Know your wool. What? It was not until I tried to get my first sheep that I stopped to think, wait what, wool comes off that animal! It sounds so naive given the culture I live in now, but at the time it was mind blowing. Prior to that I had walked into a yarn shop, felt for the softest, prettiest colored yarns and was on my way. So really it is not so strange that I hadn't given any thought to where the wool came from. I did not even think of it as wool, it was yarn. Wow how times have changed. I of course still walk into yarn shops, but these days I am looking for locally grown yarns as they always have a uniqueness that will allow me to remember where I got it and supports the agricultural local businesses! I have obviously become very passionate about using what I call "real wool" and love to educate others on the importance of knowing where their wool is coming from. While tracking yarn back to a specific animal is a big ask, it is less difficult to find out the region your wool came from and where it was milled.
I am currently working on restocking a new batch of our Jacob yarn so thought this would be a great time to introduce where the wool came from so you too could know your wool and understand a little bit behind the yarn.
The wool from this yarn comes from a small farm not too far from us, just east of Salem. I connected with Julia of WileyJo Farms several years ago via Instagram. They have a small family farm where they raise beautiful Jacob sheep in addition to other farm products and produce. Every year I am lucky enough to be able to purchase all of their Jacob fleeces from them. Even more lucky it gets delivered to me straight from the source which gives us a few minutes every year to catch up! Priceless. You can check out their farm at wileyjofarms.com or on Instagram follow them at wileyjofarms.
Jacob sheep are a heritage breed sheep which makes them a very hardy sheep. Taken from the Livestock Conservancy website: "Heritage breeds are traditional livestock breeds that were raised by our forefathers. These are the breeds of a bygone era, before industrial agriculture became a mainstream practice. These breeds were carefully selected and bred over time to develop traits that made them well-adapted to the local environment and they thrived under farming practices and cultural conditions that are very different from those found in modern agriculture."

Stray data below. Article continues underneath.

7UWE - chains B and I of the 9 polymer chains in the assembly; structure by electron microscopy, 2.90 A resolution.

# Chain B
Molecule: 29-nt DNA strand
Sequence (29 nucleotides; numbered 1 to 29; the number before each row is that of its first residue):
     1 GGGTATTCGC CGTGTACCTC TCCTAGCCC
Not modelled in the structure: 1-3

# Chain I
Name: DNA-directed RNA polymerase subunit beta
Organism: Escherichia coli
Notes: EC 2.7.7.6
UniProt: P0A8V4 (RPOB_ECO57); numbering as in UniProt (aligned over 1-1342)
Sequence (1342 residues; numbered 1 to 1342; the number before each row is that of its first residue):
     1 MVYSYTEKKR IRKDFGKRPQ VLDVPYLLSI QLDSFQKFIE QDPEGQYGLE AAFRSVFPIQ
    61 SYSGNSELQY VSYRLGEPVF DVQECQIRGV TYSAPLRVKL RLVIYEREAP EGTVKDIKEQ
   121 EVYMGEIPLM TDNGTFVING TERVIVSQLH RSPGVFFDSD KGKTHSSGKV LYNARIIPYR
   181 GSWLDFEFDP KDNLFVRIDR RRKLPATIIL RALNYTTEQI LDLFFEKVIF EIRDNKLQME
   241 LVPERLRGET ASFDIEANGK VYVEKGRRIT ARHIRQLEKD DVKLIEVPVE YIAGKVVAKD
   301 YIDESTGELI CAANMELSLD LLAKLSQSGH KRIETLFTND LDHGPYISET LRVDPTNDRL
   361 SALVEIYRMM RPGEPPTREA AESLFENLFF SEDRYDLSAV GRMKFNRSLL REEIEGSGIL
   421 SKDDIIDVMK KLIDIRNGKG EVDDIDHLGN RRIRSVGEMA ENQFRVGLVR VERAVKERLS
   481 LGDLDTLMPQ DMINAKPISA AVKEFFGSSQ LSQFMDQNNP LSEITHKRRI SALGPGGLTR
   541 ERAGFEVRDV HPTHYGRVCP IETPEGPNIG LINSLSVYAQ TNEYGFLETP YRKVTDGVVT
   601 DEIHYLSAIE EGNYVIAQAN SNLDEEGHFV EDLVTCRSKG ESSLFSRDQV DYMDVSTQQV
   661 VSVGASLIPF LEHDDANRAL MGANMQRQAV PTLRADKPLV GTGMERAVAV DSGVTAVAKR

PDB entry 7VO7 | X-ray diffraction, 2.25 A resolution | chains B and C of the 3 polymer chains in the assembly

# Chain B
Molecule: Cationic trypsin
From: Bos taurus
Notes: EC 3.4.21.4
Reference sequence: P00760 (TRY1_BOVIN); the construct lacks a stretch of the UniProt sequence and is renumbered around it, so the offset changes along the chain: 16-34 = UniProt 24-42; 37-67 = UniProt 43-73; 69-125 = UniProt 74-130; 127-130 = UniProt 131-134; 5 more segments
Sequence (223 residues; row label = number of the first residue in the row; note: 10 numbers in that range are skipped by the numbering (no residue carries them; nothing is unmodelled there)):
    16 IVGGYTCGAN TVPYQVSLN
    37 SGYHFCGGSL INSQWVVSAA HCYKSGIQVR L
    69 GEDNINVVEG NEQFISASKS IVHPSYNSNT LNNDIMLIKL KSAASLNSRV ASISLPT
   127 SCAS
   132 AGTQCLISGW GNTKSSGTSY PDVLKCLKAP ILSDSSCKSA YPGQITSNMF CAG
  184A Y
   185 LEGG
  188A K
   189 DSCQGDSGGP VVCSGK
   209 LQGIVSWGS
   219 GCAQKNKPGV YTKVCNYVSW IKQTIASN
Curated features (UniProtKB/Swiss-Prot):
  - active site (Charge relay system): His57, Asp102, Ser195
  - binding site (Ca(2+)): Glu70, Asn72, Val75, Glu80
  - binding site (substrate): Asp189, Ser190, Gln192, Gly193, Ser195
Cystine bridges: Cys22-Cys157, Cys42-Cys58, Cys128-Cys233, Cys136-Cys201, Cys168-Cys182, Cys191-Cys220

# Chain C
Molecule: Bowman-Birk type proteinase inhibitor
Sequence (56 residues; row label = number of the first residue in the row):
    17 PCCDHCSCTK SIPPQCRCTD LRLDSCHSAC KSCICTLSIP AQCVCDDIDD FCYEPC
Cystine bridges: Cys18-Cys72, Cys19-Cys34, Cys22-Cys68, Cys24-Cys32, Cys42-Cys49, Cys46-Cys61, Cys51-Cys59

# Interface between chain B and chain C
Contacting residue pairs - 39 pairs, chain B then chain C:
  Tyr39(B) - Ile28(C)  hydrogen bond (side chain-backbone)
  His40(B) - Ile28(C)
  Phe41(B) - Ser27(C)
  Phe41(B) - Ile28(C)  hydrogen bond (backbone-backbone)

The thing about heritage sheep (and livestock in general) is that the reason they tend to be heritage - meaning they have been around for a very long time - is because they are fairly self-sufficient and dare I say tough? For the most part they lamb without needing our help, their feet can tolerate our wet soil, their fleeces can handle the seemingly endless moisture and in general they are pretty self-sufficient animals. All of that said, as with a lot of heritage breeds, their numbers are dwindling so there is a very real effort to breed and preserve all of the heritage breeds. You can get more information about preservation efforts at livestockconservancy.org
Truth about Jacob wool is that it is not the softest you are ever going to feel. The wool, just like the sheep, is hardy. But it is beautiful, strong, warm and is suitable for making outerwear sweaters, hats, shawls and mittens. It is rustic and that has its own beauty. As I have come to learn and appreciate over the years, not all wool has to be the super softest and in fact the finished products from heritage wool tend to wear better and longer.
So there you go. A little about this yarn, where the wool came from and the business and farm you have supported along the way. I have recently restocked our light gray and will be adding dyed, dark gray and Jacob white over the next couple weeks.
Stay healthy, wear a mask, craft on and listen and learn from all different voices.
Thank you for reading!
I am Kim Biegler, the owner and operator of Ewethful Fiber Farm & Mill. I create hand spinning fibers from locally sourced wool and teach others online how to hand spin their own yarn.